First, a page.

A direct line of communication is cool, but whatever you do, don’t be spammy. The platform has recently developed something of a reputation due to the relentless approach of some marketers with irrelevant but persistent cold outreach. Does outreach work? Absolutely! Just make sure you’re targeting the right people and providing them with some sort of value. The spray and pray tactic is best left to traditional advertising media. ?  

LinkedIn gives you plenty of tools and analytics to continuously optimise your lead generation campaigns and identify your highest-value customers. Use them wisely.


2024 marks 50 years since the first email was sent, and it’s still the de facto form of online communication. Half a century. Crazy, right?

Chief Marketer found email was still the top channel for generating both leads and revenue for B2B marketers. Humble it may be, but the potential for a well-crafted, strategy-driven email campaign is massive.

Emails have not remained completely exempt from advances in marketing technology. Automation, for example, is an incredibly popular tool that has largely eliminated the arguably insane practice of sending outreach emails one by one. Using sophisticated email flow chains, marketers can target users based on specific actions, and create complex sequences for the most effective timing and contextual impact of messages. 

Automation can take a minute to set up properly, and can quickly become unwieldy if you don’t have a clearly defined strategy – but once in place, they can save you a lot of time in lead generation.

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An example of a nice, neat and clean email automation flow. Source: Automizy

In terms of finding your leads, ideally, some will be traffic from your website and your email list. (Note: always have an email list.) Tools like Impact Lists can provide you with quality lists of prospects in your industry or niche, letting you hone in on your target audience or even discover new ones. You can also use email lookup tools, like Hunter.io, to reach out to specific marketers and business owners directly. After all, you miss 100% of the shots you don’t take, right? And then, you could always try and source emails or contact information yourself, by searching websites, social media, or Google listings.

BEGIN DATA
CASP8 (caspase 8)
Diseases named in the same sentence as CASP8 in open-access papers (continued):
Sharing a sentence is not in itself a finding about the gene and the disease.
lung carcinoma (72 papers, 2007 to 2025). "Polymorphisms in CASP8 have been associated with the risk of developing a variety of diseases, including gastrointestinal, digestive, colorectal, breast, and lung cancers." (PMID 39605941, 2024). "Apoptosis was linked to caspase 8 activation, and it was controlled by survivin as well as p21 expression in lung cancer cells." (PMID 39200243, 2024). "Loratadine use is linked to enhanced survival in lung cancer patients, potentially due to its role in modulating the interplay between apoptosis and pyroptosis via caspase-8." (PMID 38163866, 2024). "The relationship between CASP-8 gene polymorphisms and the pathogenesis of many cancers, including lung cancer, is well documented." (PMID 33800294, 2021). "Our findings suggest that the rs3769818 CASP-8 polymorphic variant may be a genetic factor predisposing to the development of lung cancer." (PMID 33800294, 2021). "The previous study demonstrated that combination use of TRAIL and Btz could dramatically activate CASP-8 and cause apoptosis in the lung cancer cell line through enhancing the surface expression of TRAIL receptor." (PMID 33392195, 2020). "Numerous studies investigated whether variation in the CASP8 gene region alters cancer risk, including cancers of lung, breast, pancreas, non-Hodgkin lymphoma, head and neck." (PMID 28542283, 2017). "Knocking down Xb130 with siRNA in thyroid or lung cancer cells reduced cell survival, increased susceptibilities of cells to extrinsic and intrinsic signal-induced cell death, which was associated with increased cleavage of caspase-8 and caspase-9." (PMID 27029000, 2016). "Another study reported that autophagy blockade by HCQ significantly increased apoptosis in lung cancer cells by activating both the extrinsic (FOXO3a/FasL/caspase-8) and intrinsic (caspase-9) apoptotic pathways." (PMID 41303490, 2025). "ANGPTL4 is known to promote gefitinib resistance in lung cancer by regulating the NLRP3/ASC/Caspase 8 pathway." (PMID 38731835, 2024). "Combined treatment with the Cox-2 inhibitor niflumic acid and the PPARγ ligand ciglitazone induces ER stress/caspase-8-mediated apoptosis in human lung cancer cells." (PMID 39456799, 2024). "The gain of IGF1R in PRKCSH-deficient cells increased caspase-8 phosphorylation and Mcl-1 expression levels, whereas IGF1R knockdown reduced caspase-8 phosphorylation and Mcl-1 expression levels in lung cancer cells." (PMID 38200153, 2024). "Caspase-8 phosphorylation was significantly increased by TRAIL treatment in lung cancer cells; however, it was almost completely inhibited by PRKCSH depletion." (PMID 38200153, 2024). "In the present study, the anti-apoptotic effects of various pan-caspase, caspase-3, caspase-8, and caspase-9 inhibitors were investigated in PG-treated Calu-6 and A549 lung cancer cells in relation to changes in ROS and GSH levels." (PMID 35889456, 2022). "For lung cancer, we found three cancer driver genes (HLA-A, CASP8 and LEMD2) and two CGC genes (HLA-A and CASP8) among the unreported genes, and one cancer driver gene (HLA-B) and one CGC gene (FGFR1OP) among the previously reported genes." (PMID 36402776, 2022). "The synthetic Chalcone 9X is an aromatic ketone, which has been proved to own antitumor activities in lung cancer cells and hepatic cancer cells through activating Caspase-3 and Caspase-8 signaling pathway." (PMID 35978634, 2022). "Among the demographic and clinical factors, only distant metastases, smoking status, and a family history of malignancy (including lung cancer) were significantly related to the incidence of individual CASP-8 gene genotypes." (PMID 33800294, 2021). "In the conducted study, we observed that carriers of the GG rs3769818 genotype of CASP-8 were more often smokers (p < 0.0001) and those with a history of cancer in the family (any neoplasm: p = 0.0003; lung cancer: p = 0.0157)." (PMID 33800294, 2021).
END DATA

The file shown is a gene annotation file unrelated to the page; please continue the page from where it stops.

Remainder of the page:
Without sounding like a broken record, whatever you decide to do needs to be well-thought-out and relevant for your business. Purchasing leads with reckless abandon and no clearly defined strategy is highly unlikely to bring it quality prospects, but it is likely to burn a massive hole in your pocket. 

When you’ve got your trusty list of, hopefully, promising leads, it’s time to craft your lead generation emails. In our experience, the biggest factors driving conversions are compelling, high-value subject lines, personalised, relevant copy, and an incentive for the lead to show interest; be it a free download, consultation, or discount.


Variety is the spice of life, and if you’re using just one of these lead generation strategies in isolation, you may be hamstringing yourself.

There are many benefits to an omnichannel approach, maximising your reach, building a unified brand presence, and honestly – making your audience feel less bombarded on any single channel and tuning out.

At the end of the day, your strategy will be based on your customers and their behaviour, and if one platform is a clear winner, definitely double down. Insight and data will always dictate your next move – all we’re saying is, keep your options and your mind open.

Lead generation doesn’t have to be expensive, but it will depend on the channels and markets you pursue, the quality of your research, and a bit of good, old fashioned instinct. 

If you are overwhelmed by the sheer possibilities, or would feel safer having an expert take the reins, you’re not alone, and we’re here to help.

From identifying your potential customers to targeting them, converting and then nurturing, Megaphone Marketing has a proven track record in exceeding our client’s lead generation goals.

Be our next success story.